Thursday, 29 August 2013

Needlework Samples

We have been staying with our friends Sue and Henry in Kent for  a few days, and had a very good time with them, visiting Deal and Walmer, Ightham Mote and Ightham church, and the historic dockyard at Chatham.  (Also several cemeteries and churchyards, and a militaria fair, featuring "the world's largest multi-period re-enactment show" for those members of the party that like that sort of thing.)

Sue's mother was a domestic science teacher and her training, in the 1930s, included needlework.  Sue showed me some of the work that her mother did on her training course - a set of needlework samples. 

Knitting samples

Most of the samples demonstrate various sewing techniques, including two delightful outfits for small children.  There are only three knitting samples - one is a doll's scarf to show basic casting on and off, and plain knitting (i.e. garter stitch).    Then there is a leap in difficulty to knitting socks - one sample shows a sock toe, and the other a sock heel, except that the sock toe is shown in a little drawstring bag, and the sock heel is converted into a doll's bonnet.    These samples also show stocking stitch and rib, so anyone who could make these three little pieces had mastered a useful range of knitting techniques.  I'm sure that Sue's mother was a very competent knitter, and knitting these samples would have been a simple task for her.  Perhaps the point was not to show that she could knit, but to devise a set of knitting exercises to use when teaching children to knit.  I think they would have worked well - little girls could have made things for their dolls without a lot of effort, and practised several knitting techniques at the same time.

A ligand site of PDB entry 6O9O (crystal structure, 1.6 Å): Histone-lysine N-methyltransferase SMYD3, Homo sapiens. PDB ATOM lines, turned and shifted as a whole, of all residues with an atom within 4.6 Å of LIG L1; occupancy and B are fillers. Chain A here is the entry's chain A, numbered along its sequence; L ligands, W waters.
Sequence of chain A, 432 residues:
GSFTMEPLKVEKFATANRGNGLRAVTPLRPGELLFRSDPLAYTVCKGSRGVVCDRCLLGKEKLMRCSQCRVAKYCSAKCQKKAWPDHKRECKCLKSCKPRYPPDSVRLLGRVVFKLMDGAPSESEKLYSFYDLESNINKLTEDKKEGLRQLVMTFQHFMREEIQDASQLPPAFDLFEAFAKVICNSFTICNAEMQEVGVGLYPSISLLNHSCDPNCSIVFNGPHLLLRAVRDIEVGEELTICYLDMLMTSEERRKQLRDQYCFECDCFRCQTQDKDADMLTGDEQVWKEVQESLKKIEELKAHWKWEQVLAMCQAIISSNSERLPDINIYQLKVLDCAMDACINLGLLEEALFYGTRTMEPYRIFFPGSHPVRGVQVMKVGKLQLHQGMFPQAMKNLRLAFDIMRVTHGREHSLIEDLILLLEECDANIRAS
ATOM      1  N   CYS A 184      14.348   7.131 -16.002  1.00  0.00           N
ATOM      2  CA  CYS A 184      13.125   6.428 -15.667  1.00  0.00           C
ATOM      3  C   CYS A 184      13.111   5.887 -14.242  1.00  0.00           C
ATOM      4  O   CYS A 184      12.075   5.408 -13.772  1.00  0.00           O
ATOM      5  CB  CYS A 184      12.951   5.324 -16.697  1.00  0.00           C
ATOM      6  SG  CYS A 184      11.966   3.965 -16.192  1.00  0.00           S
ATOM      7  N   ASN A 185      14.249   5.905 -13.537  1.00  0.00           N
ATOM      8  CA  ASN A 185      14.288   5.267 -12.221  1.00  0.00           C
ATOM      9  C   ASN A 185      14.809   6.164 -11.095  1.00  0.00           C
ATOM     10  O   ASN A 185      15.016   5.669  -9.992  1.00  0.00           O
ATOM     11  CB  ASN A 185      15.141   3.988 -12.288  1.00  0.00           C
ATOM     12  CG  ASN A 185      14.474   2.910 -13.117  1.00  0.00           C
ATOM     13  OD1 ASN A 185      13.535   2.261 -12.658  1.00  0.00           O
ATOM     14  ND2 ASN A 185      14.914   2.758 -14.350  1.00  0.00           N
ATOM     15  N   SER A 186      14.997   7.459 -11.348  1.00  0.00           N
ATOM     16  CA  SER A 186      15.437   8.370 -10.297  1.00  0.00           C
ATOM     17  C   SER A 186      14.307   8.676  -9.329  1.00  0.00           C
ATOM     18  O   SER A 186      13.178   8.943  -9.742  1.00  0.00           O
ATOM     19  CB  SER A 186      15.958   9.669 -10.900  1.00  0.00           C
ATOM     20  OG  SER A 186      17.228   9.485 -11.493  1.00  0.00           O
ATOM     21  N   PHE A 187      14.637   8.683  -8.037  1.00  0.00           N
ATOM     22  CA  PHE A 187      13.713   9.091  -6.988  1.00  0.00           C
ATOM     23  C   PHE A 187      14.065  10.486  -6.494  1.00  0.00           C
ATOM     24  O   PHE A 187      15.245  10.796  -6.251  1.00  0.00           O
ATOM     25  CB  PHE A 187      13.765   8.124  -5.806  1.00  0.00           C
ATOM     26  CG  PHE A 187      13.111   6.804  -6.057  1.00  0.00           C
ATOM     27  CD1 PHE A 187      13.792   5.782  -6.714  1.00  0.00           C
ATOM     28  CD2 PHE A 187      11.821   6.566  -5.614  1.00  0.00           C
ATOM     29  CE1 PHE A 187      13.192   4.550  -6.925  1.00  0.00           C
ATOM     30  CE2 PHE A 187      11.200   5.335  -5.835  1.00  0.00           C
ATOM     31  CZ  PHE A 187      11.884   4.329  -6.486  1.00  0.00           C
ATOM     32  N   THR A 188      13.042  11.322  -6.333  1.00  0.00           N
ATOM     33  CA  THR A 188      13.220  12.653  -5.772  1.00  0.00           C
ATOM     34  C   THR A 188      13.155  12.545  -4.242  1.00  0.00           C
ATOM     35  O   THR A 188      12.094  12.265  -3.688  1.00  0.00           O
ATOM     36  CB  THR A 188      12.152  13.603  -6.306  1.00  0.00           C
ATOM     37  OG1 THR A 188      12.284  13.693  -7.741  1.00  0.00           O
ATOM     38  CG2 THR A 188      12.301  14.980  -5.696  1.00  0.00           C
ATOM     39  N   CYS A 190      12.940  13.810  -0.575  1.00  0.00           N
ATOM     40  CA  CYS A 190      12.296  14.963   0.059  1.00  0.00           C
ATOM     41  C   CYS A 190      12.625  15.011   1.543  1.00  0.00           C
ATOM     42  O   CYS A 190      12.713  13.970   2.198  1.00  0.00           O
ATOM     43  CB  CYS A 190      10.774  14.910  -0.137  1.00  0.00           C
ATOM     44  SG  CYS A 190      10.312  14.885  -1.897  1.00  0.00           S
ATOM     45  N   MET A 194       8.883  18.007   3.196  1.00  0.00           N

All the samples in the collection are beautifully made, but one in particular is an amazingly neat piece of work. It  demonstrates darning a tear in a woven piece of cloth, and is almost invisible on the right side.   (In fact, I think the line of red running stitches must be to point out where the tear actually is.)

"Hedge tear" darn - right side

"Hedge tear" darn - wrong side
Even though it is visible on the wrong side, the darn is still very neat.  It is worked in much finer thread than the piece of cloth, so it must have taken a long time to do.   I don't know how it's possible to do so much sewing on the wrong side without it being visible on the right side.  But I don't think I really want to find out - I'm happy just to appreciate Sue's mother's handiwork.


  1. These must have meant a lot to be kept all these years. I agree the darning looks very impressive.

    1. Yes, I imagine that Sue's mother kept them because she was proud of her work, quite rightly. The two outfits for small children have apparently never been worn - by the time Sue and her brother were born, after the war, they would have been completely out of fashion. And Sue has kept them to remember her mother - hopefully they will be kept by future generations too.


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